This cardigan is the second one of Joji’s designs that I’ve made and, once again, as with my Neon cardigan, the pattern was a pleasure to knit from. It was easy to follow. There are references with stitch counts so you can check you’re on track. Instructions are clear – for example “repeat rows 3 to 6 two more times”. That more certainly avoids any ambiguity. Abbreviations are clearly explained (e.g. m1l or m1r). I’m sure I’ll be knitting more of Joji’s designs in the future but for now I’m going to enjoy wearing lipstick!

red cardigan - back

Red cardigan - side view

A little bit of magic

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This is MagicWaves by Kieran Foley. He describes it as “A large innovative lace pattern inspired by the rippling surface of the sea”.

blue lace wrap with sea in background

I used Manos del Uruguay Lace yarn. This is a luxurious blend of alpaca, silk and cashmere and it was lovely to knit with. There’s a neat connection between this yarn and its production and the purpose of this project. Manos del Uruguay is a non-profit organisation that brings economic and social opportunities to rural women and this shawl is destined to help more women when it is raffled by the American International Women’s Club of Cologne (AIWCC) to raise funds for local women’s projects.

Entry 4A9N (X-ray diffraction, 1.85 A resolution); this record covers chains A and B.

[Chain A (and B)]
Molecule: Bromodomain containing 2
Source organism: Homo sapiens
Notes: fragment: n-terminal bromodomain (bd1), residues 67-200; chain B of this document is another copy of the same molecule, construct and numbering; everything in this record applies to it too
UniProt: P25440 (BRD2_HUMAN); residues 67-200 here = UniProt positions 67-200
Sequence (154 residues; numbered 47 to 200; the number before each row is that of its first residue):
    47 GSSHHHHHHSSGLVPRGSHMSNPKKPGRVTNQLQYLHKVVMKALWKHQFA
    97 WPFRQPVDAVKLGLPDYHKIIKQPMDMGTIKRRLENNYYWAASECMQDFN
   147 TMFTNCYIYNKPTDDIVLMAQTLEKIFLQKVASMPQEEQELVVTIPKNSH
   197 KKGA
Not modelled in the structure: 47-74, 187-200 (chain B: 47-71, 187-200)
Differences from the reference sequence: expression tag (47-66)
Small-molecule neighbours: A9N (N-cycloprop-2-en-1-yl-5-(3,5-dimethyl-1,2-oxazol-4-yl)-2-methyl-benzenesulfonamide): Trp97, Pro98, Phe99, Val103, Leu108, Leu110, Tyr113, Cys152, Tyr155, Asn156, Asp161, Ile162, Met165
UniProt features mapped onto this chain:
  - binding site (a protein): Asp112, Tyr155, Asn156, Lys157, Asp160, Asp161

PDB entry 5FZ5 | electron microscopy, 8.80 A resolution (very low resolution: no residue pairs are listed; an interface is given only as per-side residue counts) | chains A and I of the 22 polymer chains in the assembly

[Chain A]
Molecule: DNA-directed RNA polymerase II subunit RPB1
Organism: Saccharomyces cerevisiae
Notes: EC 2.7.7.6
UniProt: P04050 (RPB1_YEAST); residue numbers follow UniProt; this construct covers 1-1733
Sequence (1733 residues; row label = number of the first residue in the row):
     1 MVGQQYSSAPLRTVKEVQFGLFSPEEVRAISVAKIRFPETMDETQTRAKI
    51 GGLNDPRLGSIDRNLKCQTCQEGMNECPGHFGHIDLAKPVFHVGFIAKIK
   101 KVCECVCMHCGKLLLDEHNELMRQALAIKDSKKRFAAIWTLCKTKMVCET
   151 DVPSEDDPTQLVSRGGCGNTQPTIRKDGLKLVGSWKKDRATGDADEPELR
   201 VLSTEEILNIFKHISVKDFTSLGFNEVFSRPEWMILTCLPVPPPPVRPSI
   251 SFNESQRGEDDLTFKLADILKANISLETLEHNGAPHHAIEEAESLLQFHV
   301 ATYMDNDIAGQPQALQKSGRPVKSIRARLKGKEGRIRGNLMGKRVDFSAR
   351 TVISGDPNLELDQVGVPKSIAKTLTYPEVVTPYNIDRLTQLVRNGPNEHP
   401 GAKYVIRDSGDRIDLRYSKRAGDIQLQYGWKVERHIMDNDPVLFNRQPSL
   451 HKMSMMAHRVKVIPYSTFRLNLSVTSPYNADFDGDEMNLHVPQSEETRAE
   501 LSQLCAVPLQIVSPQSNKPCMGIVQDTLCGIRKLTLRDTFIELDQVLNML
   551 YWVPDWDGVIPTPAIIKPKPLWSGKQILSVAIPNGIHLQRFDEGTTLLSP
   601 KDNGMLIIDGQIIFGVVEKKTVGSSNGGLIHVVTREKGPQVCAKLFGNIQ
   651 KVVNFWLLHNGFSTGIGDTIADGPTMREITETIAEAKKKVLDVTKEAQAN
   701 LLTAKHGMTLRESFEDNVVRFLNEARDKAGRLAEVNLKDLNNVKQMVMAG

Depending on the light, you see the waves in the pattern

blue lace wrap with sea in background

or focus more on the blue tones.

blue lace wrap on garden seat    blue lace wrap with Sydney Opera House and Harbour Bridge

Of course, an accessory like this should be worn, too!

blue lace wrap loose over shoulders

 

blue lace wrap around shoulders
blue lace wrap looped around neck

 

 

 

 

 

 

 

 

 

 

Fingers crossed this shawl will live up to its name and work a little magic!

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Socks to brighten the doomiest day

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So we headed up to the Blue Mountains hoping to see some autumn colour but the day was wet and misty.

trees in mist

This photo shows part of the Blue Mountains Botanic Garden, Mount Tomah. We had a walk, sticking to the tarred and woodchip paths.

There was some colour – two beds of lovely dahlias.dahlias foreground trees in mist backgroundAnd here’s another splash of colour

bright striped socks on feet

These are my Socks to Brighten the Doomiest Day, knitted from Lana Grossa’s Meilenweit 6-Fach. This was given to me as part of a leaving present by my dear friend A. The pattern is Wendy D Johnson’s Sport Weight Toe-Up Socks with Gusset Heel.

Since the colours repeat back on themselves before moving on, I decided to knit the second one so that I’d have one of the centre colours (blue and purple) across each foot.  bright striped socks on feet - side view

The fit is not quite perfect but my Ravelry project page has notes to remind me of changes for next time!